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Hawaii NewsLee Cataluna

Lee Cataluna: Hawaii quarantine enforcement efforts misplaced

                                Honolulu police kept vigil at Fort DeRussy Beach Park in Waikiki on Wednesday.
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Honolulu police kept vigil at Fort DeRussy Beach Park in Waikiki on Wednesday.

Expecting tourists to obey a 14-day quarantine for the good of a community they don’t live in has proved to be naive and unrealistic. They’re here to have fun in the sun. Our “concerns” are getting in their way.

Perhaps the approach to keeping Hawaii safe from reintroduction of COVID-19 from travelers was misdirected from the start.

To combat the scourge of drugs, law enforcement targets dealers rather than users. Suppliers of illegal substances get harsher penalties than their customers. The higher up the supply chain, the more money they’re making off the troublesome trade, the greater the debt to society.

The responsibility for this dangerous situation should be put on those who are profiting off the quarantine-breakers. They’re aiding and abetting. They’re making quarantine-breaking possible.

Nobody wants to see airlines or hotels go out of business. It’s not about that. It’s about health and safety and the simple truth that all it takes is one incautious infected person to come to Hawaii and start this whole thing up again.

Airlines keep flying in more people like they have no skin in the game. Hotels and motels were, oddly, deemed “essential” when Hawaii was shutting down businesses and telling us we had to stay home.

A specific problem is vacation rentals, where anything goes and nobody ever seems to get in trouble.

Legally permitted vacation rentals should not be operating at all right now because they were not deemed essential businesses, but of course they are, with impunity. Illegal vacation rentals, meanwhile, are part of Hawaii’s lingering reputation for being all-show, no-go when it comes to enforcement.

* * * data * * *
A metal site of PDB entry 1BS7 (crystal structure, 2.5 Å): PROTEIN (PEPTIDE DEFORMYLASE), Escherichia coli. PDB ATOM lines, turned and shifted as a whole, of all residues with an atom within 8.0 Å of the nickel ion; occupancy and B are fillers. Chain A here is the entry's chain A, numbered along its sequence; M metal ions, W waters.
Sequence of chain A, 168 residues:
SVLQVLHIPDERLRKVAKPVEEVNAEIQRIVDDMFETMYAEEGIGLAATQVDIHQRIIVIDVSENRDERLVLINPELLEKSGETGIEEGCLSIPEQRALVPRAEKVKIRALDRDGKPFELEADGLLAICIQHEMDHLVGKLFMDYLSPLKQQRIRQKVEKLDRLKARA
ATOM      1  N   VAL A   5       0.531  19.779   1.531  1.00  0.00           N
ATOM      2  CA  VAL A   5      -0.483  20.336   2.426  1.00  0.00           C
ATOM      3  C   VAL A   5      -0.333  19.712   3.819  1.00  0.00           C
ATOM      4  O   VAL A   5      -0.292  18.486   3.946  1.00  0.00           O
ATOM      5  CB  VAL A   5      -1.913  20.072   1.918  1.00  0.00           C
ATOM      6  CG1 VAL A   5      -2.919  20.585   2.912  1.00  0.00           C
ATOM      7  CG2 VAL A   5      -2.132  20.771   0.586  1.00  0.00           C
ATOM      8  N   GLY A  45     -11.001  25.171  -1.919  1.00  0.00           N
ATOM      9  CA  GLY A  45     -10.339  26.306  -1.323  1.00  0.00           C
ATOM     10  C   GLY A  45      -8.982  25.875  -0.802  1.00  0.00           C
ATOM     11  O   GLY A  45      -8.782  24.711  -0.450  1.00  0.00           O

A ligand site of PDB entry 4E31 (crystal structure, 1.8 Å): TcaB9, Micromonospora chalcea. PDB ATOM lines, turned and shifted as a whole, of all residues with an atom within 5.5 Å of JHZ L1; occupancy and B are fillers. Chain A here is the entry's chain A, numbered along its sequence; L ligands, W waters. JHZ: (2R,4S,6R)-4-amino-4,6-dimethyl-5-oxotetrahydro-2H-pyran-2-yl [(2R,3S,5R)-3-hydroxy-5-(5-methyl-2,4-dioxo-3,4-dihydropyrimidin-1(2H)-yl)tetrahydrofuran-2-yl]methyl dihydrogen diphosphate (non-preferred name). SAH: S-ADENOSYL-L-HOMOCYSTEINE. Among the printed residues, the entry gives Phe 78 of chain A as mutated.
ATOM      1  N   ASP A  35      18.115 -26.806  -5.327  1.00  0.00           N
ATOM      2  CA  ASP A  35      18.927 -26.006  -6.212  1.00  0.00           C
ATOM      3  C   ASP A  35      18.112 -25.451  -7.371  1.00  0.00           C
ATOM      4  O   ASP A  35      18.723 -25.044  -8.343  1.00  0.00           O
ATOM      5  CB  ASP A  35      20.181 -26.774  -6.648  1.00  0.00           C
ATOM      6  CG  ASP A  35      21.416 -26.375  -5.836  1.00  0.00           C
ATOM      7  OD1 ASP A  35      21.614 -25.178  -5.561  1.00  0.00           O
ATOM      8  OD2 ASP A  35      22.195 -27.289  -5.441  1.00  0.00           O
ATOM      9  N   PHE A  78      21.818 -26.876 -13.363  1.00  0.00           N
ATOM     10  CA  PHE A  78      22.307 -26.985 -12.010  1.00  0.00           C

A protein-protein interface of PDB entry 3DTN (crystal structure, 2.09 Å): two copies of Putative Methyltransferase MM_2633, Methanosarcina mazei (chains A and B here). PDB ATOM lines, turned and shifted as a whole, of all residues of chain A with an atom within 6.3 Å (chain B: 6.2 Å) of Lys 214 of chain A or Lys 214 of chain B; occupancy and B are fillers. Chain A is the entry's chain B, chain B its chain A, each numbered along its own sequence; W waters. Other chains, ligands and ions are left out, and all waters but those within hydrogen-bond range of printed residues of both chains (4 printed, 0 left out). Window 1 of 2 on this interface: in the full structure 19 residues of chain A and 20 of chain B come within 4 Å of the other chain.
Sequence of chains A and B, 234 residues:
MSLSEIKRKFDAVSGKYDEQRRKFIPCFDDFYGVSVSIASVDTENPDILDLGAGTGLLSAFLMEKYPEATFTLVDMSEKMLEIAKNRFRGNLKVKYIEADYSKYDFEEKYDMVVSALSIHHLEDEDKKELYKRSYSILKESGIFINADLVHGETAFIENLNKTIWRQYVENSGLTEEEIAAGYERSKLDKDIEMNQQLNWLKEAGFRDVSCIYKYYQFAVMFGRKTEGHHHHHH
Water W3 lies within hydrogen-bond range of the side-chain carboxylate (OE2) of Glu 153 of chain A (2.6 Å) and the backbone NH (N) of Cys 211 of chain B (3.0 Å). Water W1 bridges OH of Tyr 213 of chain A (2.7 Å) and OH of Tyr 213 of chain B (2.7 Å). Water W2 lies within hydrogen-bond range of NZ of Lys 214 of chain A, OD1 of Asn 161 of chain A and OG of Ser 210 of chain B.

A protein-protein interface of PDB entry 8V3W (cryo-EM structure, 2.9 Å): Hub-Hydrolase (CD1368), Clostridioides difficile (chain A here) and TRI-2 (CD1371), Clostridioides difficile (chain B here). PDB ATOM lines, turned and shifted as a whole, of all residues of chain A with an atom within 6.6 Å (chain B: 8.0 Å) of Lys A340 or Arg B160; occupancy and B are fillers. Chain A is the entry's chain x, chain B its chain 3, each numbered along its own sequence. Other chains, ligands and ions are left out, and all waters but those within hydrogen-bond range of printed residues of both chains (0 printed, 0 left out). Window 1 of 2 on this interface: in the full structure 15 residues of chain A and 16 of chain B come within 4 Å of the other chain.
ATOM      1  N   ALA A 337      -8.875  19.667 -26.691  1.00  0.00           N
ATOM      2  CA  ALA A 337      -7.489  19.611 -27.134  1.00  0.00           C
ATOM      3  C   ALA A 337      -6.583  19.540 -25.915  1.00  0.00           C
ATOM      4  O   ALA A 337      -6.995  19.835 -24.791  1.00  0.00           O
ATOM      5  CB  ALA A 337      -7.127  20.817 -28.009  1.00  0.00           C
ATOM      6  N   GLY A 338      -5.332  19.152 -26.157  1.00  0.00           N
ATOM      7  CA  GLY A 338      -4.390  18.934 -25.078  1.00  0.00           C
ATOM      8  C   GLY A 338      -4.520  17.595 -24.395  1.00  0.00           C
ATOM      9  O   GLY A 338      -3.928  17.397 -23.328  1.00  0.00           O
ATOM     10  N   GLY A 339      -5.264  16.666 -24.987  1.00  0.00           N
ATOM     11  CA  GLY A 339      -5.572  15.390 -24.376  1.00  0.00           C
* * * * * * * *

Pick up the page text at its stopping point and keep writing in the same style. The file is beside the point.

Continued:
Single-use hotel room card-keys are a cute idea, but any dorm adviser can tell you that rascals have ways of getting past passive “security” measures like that. Besides, it puts the burden of quarantine enforcement on hotel desk staff. The burden should be higher up the profit chain. If an outbreak gets traced back to a hotel or lodging, there should be fines and damages paid.

The state’s order that any inbound traveler be quarantined for 14 days was never very serious from the start. It came off as merely a request or suggestion. In 2020 sensibilities, old-school quarantine with locked facilities, gates and guards sounds barbaric, but having tourists fill out a form with lines of lies is just laughably ineffective.

Among the shopping malls opening this week are the Royal Hawaiian Shopping Center and Waikiki’s International Market Place. The state isn’t even trying to pretend that there aren’t tourists in Waikiki coming and going from hotel rooms. If there’s a buck to make off a lawbreaker, they’re all for it.

Gen. Kenneth Hara is worrying about hypothetical rioting and civil unrest if the local economy isn’t opened soon. What’s really getting Hawaii residents angry right now is looking out their windows at the tourists blatantly disregarding the rules Hawaii has dutifully followed for two months. People are upset, and not just at the tourists, but at the lame enforcement.

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